The CTA and other institutions are attempting to create mechanisms and tools for providing technical assistance, training and support for solidarity economy projects, while providing advice for setting up trade and cooperative networks.
Working alongside the CTA in this effort are the universities of Buenos Aires, La Plata and General Sarmiento, the Instituto Movilizador de Fondos Cooperativos, the Federación Agraria Argentina, the Centro Nueva Tierra, the local committee of the World Social Forum and a large number of non-governmental organisations (NGOs).
These organisations are also helping the left-leaning government of Néstor Kirchner to draw up work-fare schemes for the unemployed.
In addition, they are backing workers in recuperated factories in their struggle to obtain support from the public and private sectors.
But the overall aim of these organisations is to create links between the myriad initiatives, to help them avoid isolation and to bring them together in a unified political and social project.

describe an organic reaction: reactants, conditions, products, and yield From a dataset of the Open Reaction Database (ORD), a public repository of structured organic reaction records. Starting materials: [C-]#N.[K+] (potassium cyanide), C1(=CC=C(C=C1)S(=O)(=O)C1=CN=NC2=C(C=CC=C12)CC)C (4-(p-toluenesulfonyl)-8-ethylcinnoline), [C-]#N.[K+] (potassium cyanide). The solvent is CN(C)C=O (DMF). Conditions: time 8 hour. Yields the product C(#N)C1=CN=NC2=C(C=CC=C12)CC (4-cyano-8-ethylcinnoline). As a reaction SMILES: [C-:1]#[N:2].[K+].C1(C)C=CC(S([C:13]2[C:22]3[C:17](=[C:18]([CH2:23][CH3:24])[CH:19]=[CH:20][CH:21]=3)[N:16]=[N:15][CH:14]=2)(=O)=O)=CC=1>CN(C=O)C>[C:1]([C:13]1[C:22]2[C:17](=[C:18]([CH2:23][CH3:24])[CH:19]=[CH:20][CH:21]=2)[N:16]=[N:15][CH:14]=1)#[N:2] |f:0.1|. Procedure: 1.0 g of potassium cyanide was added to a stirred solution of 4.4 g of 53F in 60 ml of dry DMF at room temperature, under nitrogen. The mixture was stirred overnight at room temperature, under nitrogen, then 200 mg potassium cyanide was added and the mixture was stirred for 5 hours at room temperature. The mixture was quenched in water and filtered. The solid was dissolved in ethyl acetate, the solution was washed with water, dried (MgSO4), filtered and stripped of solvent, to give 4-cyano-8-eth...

So far, more than 20 productive and service endeavours in Greater Buenos Aires have provided information on their experiences, in order to set up a databank to create links and facilitate communication.
For the CTA, it is essential to forge a space in the IEF for offering training and technical advice to the various projects, and to help facilitate networking and exchange among themselves.
One key challenge is to identify obstacles to the social economy, which usually involve legal aspects or vacuums, since these projects create new forms of association. Other problems arise from tax and credit issues.
Matters on which the CTA and other organisations want to focus their efforts are access to soft credit, the recovery of companies that have gone under and public spaces that have fallen into disuse, and the creation of sales networks without middlemen.
The CTA also believes the state’s commitment must go beyond welfare, and should be based on spending aimed at bolstering certain industries and reactivating regional economies.
“The social economy is not an economy of poverty,” but an initiative that requires participation by the state, “which must adopt measures that tend to reduce the accumulation of capital in the dominant sectors of society,” argued Giraldez.